Billy Wayne Coble, 70, was put to death in Texas by lethal injection nearly 30 years after murdering his wife’s parents and brother.

Billie Wayne Coble is the oldest inmate executed in Texas since the state resumed capital punishment in 1982.

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Billy Wayne Coble, 70, was put to death in Texas by lethal injection nearly 30 years after murdering his wife’s parents and brother.

Billie Wayne Coble is the oldest inmate executed in Texas since the state resumed capital punishment in 1982.

A review of court records sets out the factual background in Coble’s case as follows:

Karen Vicha was Coble’s third wife. They were married in July 1988 and lived in a house down the road from her brother and across the street from her parents. Coble was almost forty years old. The marriage quickly disintegrated, and after a year, Karen told Coble to move out. She wanted a divorce. Coble attempted to talk her out of this decision and would randomly call her and show up at her workplace.

Coble then kidnapped Karen as a further effort to dissuade her from divorcing him. He hid in the trunk of her car while she was at a bar one evening with a girlfriend. When Karen started to drive home, Coble folded down the back seat and “popped out of the trunk with a knife.” He jumped over the console, halfway into the front seat, and stuck the knife against Karen’s ribs. He told her to keep driving until they came to a field. Karen stopped the car, and Coble said that if he couldn’t have her, then no one else could. He pulled out a roll of black electrical tape, but Karen kept talking, and, after about two hours, she convinced him that she would reconsider the divorce issue. He let her go, and she called her brother, Bobby, who was a police officer. Bobby told Karen to report the kidnapping.

After he arrested Coble for kidnapping Karen, Officer James Head looked in his patrol-car mirror and saw Coble staring at him with a look that “made the hair on the back of [his] head stand up.” He got “the heebie-jeebies.” Coble muttered something like “They’re going to be sorry.” Officer Head called Karen’s brother, Bobby, and warned him about Coble. When Coble was released on bail for the kidnapping charge, Bobby got Karen a German shepherd for protection. A few days later, Coble told Karen, “oh, I see you-you’ve got a dog now ․ [T]hat’s a big mean dog you’ve got.” Shortly thereafter, Karen found the dog lying dead in front of her house.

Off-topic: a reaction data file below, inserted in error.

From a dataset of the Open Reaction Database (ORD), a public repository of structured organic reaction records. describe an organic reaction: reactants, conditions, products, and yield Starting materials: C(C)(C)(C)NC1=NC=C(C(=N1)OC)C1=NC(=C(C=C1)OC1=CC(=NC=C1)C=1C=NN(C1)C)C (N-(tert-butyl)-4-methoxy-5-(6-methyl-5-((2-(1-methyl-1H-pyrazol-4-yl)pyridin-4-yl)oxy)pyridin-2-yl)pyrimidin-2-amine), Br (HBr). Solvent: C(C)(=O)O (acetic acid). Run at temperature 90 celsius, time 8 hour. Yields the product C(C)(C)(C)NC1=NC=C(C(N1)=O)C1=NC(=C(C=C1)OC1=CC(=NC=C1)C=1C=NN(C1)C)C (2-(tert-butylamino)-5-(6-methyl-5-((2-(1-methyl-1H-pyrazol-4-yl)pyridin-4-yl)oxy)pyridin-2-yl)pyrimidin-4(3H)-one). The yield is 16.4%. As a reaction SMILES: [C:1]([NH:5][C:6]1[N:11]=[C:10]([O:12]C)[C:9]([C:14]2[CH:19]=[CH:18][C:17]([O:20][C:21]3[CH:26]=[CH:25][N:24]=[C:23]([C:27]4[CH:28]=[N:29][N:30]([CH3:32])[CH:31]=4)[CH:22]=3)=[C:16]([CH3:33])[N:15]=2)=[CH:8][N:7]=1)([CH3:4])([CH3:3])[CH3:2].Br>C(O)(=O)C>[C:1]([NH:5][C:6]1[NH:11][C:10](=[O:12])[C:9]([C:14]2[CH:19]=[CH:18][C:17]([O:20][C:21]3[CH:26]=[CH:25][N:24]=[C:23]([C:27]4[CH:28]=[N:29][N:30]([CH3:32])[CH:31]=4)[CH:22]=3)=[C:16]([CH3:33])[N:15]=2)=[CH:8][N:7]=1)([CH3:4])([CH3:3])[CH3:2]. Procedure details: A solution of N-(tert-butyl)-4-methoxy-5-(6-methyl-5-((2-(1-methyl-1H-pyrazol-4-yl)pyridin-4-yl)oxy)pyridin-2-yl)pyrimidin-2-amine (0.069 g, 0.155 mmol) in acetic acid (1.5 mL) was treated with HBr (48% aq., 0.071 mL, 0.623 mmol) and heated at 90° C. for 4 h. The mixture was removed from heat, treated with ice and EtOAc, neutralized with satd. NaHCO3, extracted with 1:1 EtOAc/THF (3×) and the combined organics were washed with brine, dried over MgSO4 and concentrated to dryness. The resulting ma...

Nine days after he had kidnapped Karen, [Coble] went to her house in the early afternoon. As Karen’s three daughters each came home from school along with Bobby’s son, Coble handcuffed them, tied up their feet, and taped their mouths closed. Karen’s oldest daughter testified that she heard Coble cut the telephone lines. Then he left to ambush and shoot Karen’s father, mother and brother Bobby as each of them came home.

Coble returned to Karen’s house after the triple killings and waited for his wife to come home from work. He told the children, “I wish I had blown you away like I intended to.” When Karen arrived, Coble came out of one of the bedrooms with a gun. Coble said, “Karen, I’ve killed your momma and your daddy and your brother, and they are all dead, and nobody is going to come help you now.” She didn’t believe him, so Coble showed her Bobby’s gun lying on the kitchen table and pulled the curtains so she could see her father’s truck parked behind the house. He showed her $1,000 in cash that he had taken from her mother. Coble told Karen that she was lucky that he hadn’t molested her daughters, and he told her to kiss them good-bye. She did. He made her put on handcuffs. Karen talked Coble into leaving the house and taking her with him. He said he was going to take her away for a few weeks and torture her.

As Coble drove, Karen tried to escape by freeing one hand from the handcuffs and grabbing at the steering wheel, making the car swerve into a ditch. She grabbed one of Coble’s guns, pointed it at his stomach, and pulled the trigger, but nothing happened. Then Karen and Coble fought over the gun, with Coble repeatedly pulling the trigger, but still the gun did not fire. Coble pistol-whipped Karen until she couldn’t see for all of the blood on her face. A woman passerby started shouting at Coble, “[W]hat are you trying to do to that woman,” so Coble drove the car out of the ditch as Karen lay in the passenger seat. He shouted at her that if she got blood on his clothes, he would kill her. But he was also rubbing her between her legs as he drove. He told her that his reputation was ruined because she had had him arrested and his name was in the papers.

He drove to a deserted field in Bosque County where he threatened to rape her. After dark, he drove out of the field, but they passed a sheriff’s patrol car which turned around to follow them. Coble grabbed a knife and started stabbing Karen’s chin, forehead, and nose, as he was driving. Coble said that he did not want to die in prison, so he “floored it” and rammed into a parked car. After the crash, Coble turned to Karen and said, “I guess now you’ll get a new car.” Both Coble and Karen were injured in the crash. Officers had to cut the car door open to get Karen out. Coble was found with Karen’s father’s watch and wallet, as well as .37 and .38 caliber revolvers.

Coble was convicted and sentenced to death. His conviction and sentence were affirmed on direct appeal.


We find the facts of this case to be grossly disturbing. We note that a lengthy hearing was held to determine whether Coble received due process on the issue of whether the death penalty was the right sentence because of Coble’s accomplishments in prison where he waited for a final decision. Because we are opposed to the death penalty under all circumstances, we believe a life without the possibility of parole would have been an adequate sentence.

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